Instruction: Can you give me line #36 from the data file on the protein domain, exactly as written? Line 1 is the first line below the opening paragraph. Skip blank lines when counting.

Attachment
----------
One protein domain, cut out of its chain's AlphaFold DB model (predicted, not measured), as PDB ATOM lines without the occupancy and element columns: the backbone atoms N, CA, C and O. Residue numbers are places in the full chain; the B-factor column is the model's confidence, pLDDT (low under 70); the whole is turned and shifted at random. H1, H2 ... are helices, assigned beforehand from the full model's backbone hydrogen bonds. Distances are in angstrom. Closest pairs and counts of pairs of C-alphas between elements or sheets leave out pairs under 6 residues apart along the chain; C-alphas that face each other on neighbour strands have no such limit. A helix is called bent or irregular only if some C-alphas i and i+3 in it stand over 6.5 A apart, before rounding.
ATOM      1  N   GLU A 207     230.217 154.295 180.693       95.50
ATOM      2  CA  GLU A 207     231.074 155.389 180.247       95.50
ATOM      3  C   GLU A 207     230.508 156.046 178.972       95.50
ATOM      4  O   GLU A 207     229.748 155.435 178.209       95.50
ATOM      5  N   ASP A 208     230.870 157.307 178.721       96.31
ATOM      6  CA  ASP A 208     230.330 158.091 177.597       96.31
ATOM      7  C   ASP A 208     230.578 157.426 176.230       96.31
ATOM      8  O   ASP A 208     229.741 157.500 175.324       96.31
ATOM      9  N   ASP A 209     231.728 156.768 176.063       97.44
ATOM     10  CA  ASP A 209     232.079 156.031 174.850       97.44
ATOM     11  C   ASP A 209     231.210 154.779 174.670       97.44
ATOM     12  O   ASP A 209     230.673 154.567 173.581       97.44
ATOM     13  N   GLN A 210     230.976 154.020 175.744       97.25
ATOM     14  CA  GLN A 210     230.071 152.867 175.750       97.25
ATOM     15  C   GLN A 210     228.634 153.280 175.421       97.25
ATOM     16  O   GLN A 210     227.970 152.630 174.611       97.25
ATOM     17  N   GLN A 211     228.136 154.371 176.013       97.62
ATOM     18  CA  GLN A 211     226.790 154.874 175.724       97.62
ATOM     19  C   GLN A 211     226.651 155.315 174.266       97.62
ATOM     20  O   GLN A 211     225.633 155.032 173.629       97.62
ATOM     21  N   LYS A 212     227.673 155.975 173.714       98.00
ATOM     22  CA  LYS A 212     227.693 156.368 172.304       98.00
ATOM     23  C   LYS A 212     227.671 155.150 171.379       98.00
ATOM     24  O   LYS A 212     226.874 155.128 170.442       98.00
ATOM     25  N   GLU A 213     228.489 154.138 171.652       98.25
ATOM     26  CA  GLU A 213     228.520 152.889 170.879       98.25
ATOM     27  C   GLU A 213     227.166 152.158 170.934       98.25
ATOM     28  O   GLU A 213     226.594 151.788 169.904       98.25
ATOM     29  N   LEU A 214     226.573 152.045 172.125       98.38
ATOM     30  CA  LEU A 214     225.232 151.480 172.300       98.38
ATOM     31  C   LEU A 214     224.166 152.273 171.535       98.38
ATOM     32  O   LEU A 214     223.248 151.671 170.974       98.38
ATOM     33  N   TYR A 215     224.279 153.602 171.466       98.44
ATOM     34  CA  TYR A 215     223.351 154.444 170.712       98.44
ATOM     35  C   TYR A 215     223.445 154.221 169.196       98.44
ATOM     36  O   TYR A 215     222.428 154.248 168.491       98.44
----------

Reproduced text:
ATOM     36  O   TYR A 215     222.428 154.248 168.491       98.44